The search for more responsible rubies

Amid fresh calls for a boycott of Myanmar’s gems industry, a jewellery store offering Mogok rubies sourced from independent mines is luring conscientious buyers.

By JOSHUA CARROLL | FRONTIER

BEFORE SHE arrived in Mogok, Ms Amber Cernov was wary of the horror stories she’d heard about the secretive ruby mining region.

Foreigners are usually denied access to the town in northern Mandalay Region and she had pictured a grim landscape ravaged by military-owned companies, hidden from the world. But when she finally stepped foot in the resource-rich valley she was pleasantly surprised.

“You think it’s going to be Mordor and it’s not,” said Cernov as she sat behind the counter at her small but sleek store in downtown Yangon.

“Mogok is actually a very beautiful town,” she adds. “Yes, you can see the scars from mining… so I’m not saying there’s no negative environmental impact, but I was quite surprised at how much better it looked than my expectations.”

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Cernov, an Australian who worked in development before entering the gems trade, argues that Myanmar’s world-renowned rubies have been unfairly stigmatised. Her jewellery store, Mia Ruby, aims to show that the blood-red gems can be traded in a “responsible” way.

That involves avoiding military-run mines and ensuring that all the gemstones are cut, polished and made into finished jewellery inside Myanmar. These policies answer the industry’s critics by keeping money out of the pockets of the generals, ensuring tax is paid and creating jobs locally. In contrast, the majority of Myanmar’s gemstones are exported uncut on the black market.

Mia Ruby’s supply chain is 100 percent local but because the industry remains opaque it is harder to be so certain about the company’s claim that it avoids all military-owned mines.

While Cernov has made the policy clear to her supplier, she is unable to independently verify that the gems are untainted by military connections. “As with everything in the gems trade, it is really about trusting the commitments made by the family that we buy off,” she said.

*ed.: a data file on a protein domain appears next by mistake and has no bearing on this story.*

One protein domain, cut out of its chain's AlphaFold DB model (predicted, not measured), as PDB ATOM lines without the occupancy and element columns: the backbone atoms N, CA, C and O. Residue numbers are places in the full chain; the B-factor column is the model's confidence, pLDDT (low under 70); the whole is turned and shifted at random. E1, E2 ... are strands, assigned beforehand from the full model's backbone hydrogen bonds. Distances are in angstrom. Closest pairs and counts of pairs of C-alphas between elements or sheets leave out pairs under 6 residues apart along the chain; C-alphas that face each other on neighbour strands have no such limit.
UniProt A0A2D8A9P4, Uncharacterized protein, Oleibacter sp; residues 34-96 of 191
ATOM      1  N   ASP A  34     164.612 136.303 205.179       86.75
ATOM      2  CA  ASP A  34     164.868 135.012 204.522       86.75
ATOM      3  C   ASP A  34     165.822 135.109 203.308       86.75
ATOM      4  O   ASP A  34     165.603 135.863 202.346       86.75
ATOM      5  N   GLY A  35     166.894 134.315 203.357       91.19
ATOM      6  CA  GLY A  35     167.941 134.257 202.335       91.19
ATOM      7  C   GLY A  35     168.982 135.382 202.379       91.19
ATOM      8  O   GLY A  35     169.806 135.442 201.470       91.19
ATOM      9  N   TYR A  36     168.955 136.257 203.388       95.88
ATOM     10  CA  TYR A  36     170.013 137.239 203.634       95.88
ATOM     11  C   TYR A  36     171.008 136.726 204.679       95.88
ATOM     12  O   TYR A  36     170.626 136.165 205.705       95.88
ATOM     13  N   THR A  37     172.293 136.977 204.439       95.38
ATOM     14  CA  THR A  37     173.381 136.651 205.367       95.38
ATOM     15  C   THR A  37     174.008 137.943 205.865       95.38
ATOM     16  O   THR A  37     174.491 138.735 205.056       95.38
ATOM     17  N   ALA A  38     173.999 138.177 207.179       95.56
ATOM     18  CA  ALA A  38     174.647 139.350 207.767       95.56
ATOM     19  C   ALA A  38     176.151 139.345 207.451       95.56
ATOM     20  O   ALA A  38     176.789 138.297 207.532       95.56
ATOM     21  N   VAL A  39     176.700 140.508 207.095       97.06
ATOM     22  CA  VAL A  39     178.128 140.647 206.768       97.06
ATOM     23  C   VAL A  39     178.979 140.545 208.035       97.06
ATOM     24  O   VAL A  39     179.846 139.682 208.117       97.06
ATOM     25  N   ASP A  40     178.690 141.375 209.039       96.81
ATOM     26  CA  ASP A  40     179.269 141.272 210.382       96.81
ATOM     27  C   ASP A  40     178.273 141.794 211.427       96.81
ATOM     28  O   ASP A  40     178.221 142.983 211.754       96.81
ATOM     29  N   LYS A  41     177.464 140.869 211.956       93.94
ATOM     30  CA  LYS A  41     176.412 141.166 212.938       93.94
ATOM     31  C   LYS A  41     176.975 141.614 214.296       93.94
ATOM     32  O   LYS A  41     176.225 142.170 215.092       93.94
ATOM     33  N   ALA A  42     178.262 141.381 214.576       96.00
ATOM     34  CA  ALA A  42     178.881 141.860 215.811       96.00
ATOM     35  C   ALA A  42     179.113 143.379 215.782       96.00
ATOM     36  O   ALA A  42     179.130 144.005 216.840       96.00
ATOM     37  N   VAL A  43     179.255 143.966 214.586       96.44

“I continually re-check every order that our gems have been sourced from non-military controlled mines,” she added. “In some instances that means that we cannot source the gems that we need, as the family will say they can only find that size, quality or quantity from military-linked sources.”

Cernov says that conditions for workers in the mines, especially health and safety standards, “are also an issue that I regularly raise with our supplier, which they are open to”.

But again, a lack of transparency in the industry is a barrier to progress here. Cernov says she cannot be certain that conditions in the mines she sources from comply with local labour laws. Health and safety “is not something that we have the capacity as a small new business to police ourselves”, she says.

Amber Cernov launched Mia Ruby to show that Myanmar's famous blood-red stones can be traded in a responsible way. (Joshua Carroll | Frontier)

Amber Cernov launched Mia Ruby to show that Myanmar’s famous blood-red stones can be traded in a responsible way. (Joshua Carroll | Frontier)

Because of these obstacles, Cernov says she has been cautious not to overstate her company’s practices. “I don’t say we’re ethical, I say we’re responsible in that we’re trying to operate the best we can within the [constraints] of the current environment.”

Mia Ruby opened a few months after the US lifted sanctions on Myanmar jade and rubies in late 2016, a move that raised hopes the industry might be able to shed its pariah status. But since the military began its vicious crackdown against the Muslim Rohingya community in northern Rakhine State last August, Myanmar’s fabled gems have again become the focal point of international activists. 

The US-based International Campaign for the Rohingya has branded the country’s precious stones “genocide gems” and has convinced luxury jeweller Cartier to cut ties with Myanmar. It is now targeting the Italian jeweller Bulgari.  

Nonetheless, the end of sanctions appears to have made people feel “more comfortable and legitimate in buying Myanmar gems in general”, said Cernov, who argues it is unfair that sanctions also punished mines that have no links to the military.

Her store’s messaging has helped lure more conscientious buyers who may have otherwise avoided Myanmar’s rubies because of their reputation. 

Ms Caroline Ricard, a French tourist who visited Mia Ruby to browse the silver jewellery, said the store’s emphasis on responsible sourcing was important to her. “I don’t want to get too political,” she said, “but we love the concept, we love the idea.”  

While the non-military sourcing draws some customers, Cernov says most “are far more attracted by the fact that our jewellery is all made locally in Myanmar”.

The consumers may be convinced, but natural resource watchdog Global Witness says that unless foreign investors can thoroughly vet their supply chains, they should reconsider their presence in the industry. 

“Foreign investors in Myanmar must be able show what steps they have taken to ensure that they are not contributing to harms in the country by conducting checks on their supply chains and making this public,” said Mr Paul Donowitz, the group’s campaigns leader for Myanmar. 

“If they consider they can’t or won’t do this, it raises serious questions about whether they should be entering the ruby market.”

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